Rush, Metric, Billy Talent and The Weeknd all receive multiple nods.
The 2013 Juno nominations announcement, which took place earlier today at the Design Exchange, went largely according to plan.
Carly Rae Jepson, it was revealed, is nominated for five awards—Artist of the Year, Fan Choice, Single of the Year, Album of the Year, and Pop Album of the Year—while Justin Bieber was nominated for four, for all of the same categories save Single of the Year. CTV’s Tanya Kim tried, somewhat unsuccessfully, to rouse enthusiasm from a crowd of media and industry people still wiping sleep from their eyes, and CTV President of Programming and Sports Phil King accidentally referred to this year’s awards as the 2011 Juno Awards. (He made up for it by announcing that this year’s host, Michael Bublé, will debut new material at the awards ceremony, and that Jepsen would also be gracing the stage.)
Torontonian artists did fairly well, dominating some categories. The city was decently represented in the big four: single, album, artist, and group of the year. Billy Talent was nominated for both Single of the Year (for “Viking Death March”) and Group of the Year. Also nominated in the group category were Rush and Metric. Serena Ryder also received a Single of the Year nod for “Stompa.” Deadmau5 was nominated for Artist of the Year, along with the arguably-Torontonian Johnny Reid. (He’s from Brampton.)
Local artists owned the reggae, R&B/soul and adult alternative categories, taking four of the five nominations in each bracket. In R&B/soul, former winner Jully Black and obvious favourite The Weeknd were joined by Melanie Fiona and Shawn Desman. Ammoye, Elaine “Lil’Bit” Shepherd, Exco Levi, and Melanie Durrant all received nominations for reggae, while Bahamas, Serena Ryder, Royal Wood, and Ottawa transplant Kathleen Edwards were all nominated for Adult Alternative Album of the Year.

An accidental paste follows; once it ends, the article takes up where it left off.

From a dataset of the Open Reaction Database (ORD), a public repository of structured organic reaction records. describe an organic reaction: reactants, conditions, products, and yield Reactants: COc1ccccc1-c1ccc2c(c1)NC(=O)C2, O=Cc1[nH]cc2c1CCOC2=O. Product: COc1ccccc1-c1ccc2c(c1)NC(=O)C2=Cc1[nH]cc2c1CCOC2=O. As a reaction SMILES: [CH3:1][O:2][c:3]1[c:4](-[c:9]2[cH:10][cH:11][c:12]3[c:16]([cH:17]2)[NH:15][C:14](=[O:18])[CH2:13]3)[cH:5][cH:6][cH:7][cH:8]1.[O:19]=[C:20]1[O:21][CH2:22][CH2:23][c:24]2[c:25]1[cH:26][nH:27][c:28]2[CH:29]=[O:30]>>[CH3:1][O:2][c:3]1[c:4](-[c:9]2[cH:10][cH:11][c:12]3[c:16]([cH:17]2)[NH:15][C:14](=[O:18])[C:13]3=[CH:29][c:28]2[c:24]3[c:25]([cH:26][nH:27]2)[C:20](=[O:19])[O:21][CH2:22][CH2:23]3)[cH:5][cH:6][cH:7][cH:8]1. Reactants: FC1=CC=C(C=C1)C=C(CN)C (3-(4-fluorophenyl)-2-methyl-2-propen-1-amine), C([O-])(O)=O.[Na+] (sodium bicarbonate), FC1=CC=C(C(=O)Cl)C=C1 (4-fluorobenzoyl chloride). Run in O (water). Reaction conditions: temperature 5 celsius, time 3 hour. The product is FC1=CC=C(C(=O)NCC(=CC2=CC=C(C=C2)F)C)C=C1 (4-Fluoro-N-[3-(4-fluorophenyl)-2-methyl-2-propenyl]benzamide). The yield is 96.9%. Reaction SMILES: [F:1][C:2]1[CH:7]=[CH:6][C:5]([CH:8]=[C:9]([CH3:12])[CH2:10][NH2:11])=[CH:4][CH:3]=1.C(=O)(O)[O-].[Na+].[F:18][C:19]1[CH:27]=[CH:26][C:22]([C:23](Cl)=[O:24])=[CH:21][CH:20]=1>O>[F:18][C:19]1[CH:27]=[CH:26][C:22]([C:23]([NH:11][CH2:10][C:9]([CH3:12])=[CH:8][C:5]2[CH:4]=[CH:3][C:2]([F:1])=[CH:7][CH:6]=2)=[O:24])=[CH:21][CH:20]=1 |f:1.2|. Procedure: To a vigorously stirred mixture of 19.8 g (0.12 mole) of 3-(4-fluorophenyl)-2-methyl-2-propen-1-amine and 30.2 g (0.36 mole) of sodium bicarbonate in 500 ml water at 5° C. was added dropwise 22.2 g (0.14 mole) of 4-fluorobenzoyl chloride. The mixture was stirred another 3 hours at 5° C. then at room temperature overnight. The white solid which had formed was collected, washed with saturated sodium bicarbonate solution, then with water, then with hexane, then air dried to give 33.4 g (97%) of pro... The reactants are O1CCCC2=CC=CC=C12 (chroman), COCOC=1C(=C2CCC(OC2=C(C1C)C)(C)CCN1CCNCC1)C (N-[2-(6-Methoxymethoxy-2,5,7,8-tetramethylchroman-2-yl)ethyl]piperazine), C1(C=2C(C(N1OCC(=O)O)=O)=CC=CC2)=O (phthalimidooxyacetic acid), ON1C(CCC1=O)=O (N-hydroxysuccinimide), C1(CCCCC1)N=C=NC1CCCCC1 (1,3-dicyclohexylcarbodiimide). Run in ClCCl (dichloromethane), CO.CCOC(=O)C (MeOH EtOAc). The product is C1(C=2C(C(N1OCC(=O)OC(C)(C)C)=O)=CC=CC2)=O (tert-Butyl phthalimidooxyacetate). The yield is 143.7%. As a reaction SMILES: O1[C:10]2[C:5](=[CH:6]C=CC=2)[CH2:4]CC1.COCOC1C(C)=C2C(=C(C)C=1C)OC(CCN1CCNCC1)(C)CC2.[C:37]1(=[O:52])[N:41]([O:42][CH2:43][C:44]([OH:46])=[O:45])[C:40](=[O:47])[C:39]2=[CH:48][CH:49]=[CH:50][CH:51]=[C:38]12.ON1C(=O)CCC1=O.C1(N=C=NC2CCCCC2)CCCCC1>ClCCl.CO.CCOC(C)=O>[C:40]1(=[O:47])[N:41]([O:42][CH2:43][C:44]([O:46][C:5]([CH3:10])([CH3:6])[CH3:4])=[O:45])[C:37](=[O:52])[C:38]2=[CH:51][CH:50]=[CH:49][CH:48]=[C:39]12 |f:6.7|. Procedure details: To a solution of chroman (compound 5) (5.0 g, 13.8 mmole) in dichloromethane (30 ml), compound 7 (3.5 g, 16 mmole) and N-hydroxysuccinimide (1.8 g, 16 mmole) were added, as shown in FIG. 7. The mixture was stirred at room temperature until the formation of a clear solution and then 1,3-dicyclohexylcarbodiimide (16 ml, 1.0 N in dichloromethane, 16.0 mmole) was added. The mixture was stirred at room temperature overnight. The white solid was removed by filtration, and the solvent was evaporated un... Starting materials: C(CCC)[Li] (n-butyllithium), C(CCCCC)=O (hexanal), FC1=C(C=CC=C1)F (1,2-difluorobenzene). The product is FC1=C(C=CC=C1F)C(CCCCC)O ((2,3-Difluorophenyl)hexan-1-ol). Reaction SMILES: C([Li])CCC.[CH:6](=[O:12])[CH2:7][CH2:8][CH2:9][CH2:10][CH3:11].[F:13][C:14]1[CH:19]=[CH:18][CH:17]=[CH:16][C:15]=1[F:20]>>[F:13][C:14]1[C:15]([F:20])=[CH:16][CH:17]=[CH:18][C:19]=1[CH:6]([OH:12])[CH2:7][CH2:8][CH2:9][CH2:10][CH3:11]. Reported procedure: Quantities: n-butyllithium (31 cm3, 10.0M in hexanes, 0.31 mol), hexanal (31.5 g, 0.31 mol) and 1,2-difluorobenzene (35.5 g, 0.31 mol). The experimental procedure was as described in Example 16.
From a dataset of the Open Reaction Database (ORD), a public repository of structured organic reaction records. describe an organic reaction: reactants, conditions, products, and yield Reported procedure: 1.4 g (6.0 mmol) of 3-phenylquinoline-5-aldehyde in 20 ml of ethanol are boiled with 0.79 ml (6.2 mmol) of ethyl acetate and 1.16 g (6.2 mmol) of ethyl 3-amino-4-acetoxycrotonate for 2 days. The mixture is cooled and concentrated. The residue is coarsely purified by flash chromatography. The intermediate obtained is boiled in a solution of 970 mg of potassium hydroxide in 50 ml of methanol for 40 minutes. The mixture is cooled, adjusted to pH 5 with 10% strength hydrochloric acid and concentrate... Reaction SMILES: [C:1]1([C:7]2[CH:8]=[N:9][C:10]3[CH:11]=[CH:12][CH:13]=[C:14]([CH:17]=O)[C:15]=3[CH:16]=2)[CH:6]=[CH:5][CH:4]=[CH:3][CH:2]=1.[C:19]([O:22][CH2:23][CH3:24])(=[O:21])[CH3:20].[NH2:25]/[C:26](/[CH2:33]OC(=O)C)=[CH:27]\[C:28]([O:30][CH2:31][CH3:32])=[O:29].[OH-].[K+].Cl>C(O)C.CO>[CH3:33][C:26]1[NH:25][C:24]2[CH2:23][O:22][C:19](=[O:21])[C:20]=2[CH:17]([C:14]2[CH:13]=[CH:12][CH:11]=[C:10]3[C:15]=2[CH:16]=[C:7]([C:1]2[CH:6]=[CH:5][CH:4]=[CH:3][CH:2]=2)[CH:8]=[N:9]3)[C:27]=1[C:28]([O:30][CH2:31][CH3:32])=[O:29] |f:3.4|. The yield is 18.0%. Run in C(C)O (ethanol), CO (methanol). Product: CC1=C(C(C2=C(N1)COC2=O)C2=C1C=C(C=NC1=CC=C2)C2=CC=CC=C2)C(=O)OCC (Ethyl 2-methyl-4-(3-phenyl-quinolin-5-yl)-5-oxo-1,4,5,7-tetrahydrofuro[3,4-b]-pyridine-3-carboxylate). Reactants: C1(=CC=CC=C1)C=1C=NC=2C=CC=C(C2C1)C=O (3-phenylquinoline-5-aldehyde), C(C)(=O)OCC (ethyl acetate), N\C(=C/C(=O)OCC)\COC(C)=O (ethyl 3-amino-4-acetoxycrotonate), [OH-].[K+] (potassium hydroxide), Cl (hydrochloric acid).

Toronto did surprisingly well in the remarkably broad Rock Album of the Year category, with Billy Talent and the partially-Torontonian Big Wreck getting nominations. (Toronto native Ian Thornley founded Big Wreck while living in Boston.) Also nominated in the rock-album category was Rush, who released their 19th studio album in 2012. The city got a similar two-and-a-half nods for Rap Recording of the Year, with JD Era, Maestro Fresh Wes, and The Closers (consisting of Toronto’s Rich Kidd and Vancouver’s SonReal) all getting nominations.
Broken Social Scene associates Metric and Stars were both nominated for Alternative Album of the Year. The city’s thriving metal scene also received two nominations, courtesy of Woods of Ypres and Cancer Bats. TRST and Crystal Castles were both nominated for Electronic Album of the Year, while Dragonette and Tricky Moreira were both nominated for Dance Recording of the Year.
The one surprise of the morning was the absence of A Tribe Called Red. The Ottawa-based trio have received international critical acclaim for their self-described “powwow-step” sound, a fusion of dubstep, hip-hop and traditional First Nations music. The band’s debut album, released in March of last year, was missing from both the Electronic Album of the Year and Aboriginal Album of the Year categories.
Overall, though, the press conference went as expected, with the country’s largest music scene receiving a proportional number of nominations. This year’s Juno Award ceremony will take place on April 21 in Regina. For the complete list of nominees, check out the Juno website.